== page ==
Minimize the wrongdoing that caused the suffering. I’m not sure why we tend to do this, but we do. It’s that karma instinct. We say things like “I’m sure they meant well,” or “It can’t be that bad,” or “Well, in every conflict the blame is on both sides.” But the truth is we don’t know that someone meant well. Maybe they didn’t. We don’t know that it wasn’t that bad. Maybe it was. And blame is not always 50/50. Sometimes it’s 80/20. Sometimes it’s even 100/0. That seems to be God’s verdict on Job and his friends (Job 42:7). When you’re sitting with a sufferer, don’t minimize the sin that has contributed to their suffering.
Of all the Bible’s many colorful characters, none is quite so exasperating as Job’s friends. Herod might chop off your head, and Judas might stab you in the back, but Eliphaz, Bildad, and Zophar will hurt you with Bible verses.
Job’s actual losses take two brief chapters to recount (Job 1–2), but the tortuous dialogue that follows drones on for 35 chapters (Job 3–37). I wonder which agonized Job more: his initial suffering or the extended indictment that followed?
The problem with Job’s comforters isn’t that they’re heretics. Much of what they say is true. The problem is the moralistic worldview that governs their engagement with Job, and compels them to reason backward from suffering to sin.
It’s easy to criticize Job’s friends, but let’s be honest: We can all be like them. In fact, a good litmus test of our heart’s alignment with the gospel—whether functionally we believe in a world of grace or a world of karma—is how we respond when a Job comes across our path. Suffering pulls out our real theology like a magnet.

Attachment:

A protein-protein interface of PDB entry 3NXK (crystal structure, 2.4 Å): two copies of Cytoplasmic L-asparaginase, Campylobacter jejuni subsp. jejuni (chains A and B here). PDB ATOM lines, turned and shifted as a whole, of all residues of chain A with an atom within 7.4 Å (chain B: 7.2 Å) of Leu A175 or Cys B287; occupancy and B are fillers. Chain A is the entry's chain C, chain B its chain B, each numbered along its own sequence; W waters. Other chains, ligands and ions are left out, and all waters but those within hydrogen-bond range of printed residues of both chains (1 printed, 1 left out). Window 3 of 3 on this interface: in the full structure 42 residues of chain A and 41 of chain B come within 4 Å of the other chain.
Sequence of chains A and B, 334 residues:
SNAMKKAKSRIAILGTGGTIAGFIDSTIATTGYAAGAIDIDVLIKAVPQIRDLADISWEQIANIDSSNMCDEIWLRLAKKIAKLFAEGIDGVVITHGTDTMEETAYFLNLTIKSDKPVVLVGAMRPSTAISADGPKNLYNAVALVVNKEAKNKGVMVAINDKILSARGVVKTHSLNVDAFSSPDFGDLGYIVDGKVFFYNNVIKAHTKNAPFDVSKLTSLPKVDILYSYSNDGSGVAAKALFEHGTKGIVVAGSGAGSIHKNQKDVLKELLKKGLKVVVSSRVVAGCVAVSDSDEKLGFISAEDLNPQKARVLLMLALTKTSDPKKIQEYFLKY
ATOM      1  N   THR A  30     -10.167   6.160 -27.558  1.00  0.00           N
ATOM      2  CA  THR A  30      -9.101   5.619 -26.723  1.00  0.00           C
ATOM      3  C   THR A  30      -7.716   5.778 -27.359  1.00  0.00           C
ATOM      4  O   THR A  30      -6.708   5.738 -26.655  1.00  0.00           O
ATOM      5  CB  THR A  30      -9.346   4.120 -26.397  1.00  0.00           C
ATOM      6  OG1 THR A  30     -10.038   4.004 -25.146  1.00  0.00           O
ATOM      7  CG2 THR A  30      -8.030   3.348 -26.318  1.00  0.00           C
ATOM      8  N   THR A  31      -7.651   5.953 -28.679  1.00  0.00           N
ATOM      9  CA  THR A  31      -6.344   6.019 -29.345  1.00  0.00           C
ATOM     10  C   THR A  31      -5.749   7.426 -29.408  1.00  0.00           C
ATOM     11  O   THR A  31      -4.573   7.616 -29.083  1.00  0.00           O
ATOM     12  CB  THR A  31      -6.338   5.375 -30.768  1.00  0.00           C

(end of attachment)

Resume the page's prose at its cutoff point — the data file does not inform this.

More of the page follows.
Here are four things in particular to avoid when with a sufferer. Think of them as four ways we, like Job’s friends, can pour burning coals on the heads of those already sitting in ashes.
1. Appeal too quickly to God’s sovereignty.
The Bible teaches that “all things work together for good” for those in Christ (Rom. 8:28) and that God can use evil for good (Gen. 50:20). However, just because this is biblical doesn’t mean it’s always tactful or helpful to say.
“God meant it for good” is said by Joseph years after his suffering, not to Joseph during his suffering. Imagine Joseph’s angst and frustration had his brothers gathered around the well to shout down in encouragement: “Don’t worry, Joseph; God means this for good!”
Similarly, soon after Paul teaches that “all things work together for good,” he admonishes us to “weep with those who weep” (Rom. 12:15). Before quoting the former, let’s be sure we’re willing to practice the latter.
2. Launch into a story of how God used your suffering.
It’s human nature to relate others’ experiences to our own. We can’t help but see the world through our own eyes. But one mark of maturity is learning to genuinely enter into the world of another, rather than always filtering their story through our own. This is especially important to do with sufferers for two reasons.
First, everybody’s story is different. Maybe God gave us a better house after our first one burned to the ground, or maybe we’re able to see the good side of a friend’s betrayal. But in a fallen and confusing world, it’s entirely possible your suffering friend may never get there in this life. Some sorrows won’t mend until heaven. So we really don’t know enough to be able say, “You’ll be glad this happened.”
Second, even if our stories are similar, our suffering friend may not need to hear that right now. A good question to ask is: “Is sharing my story more about meeting my need, or about serving my friend’s need?” At the very least, we should listen carefully to the nuances of a sufferer’s story before we draw comparisons.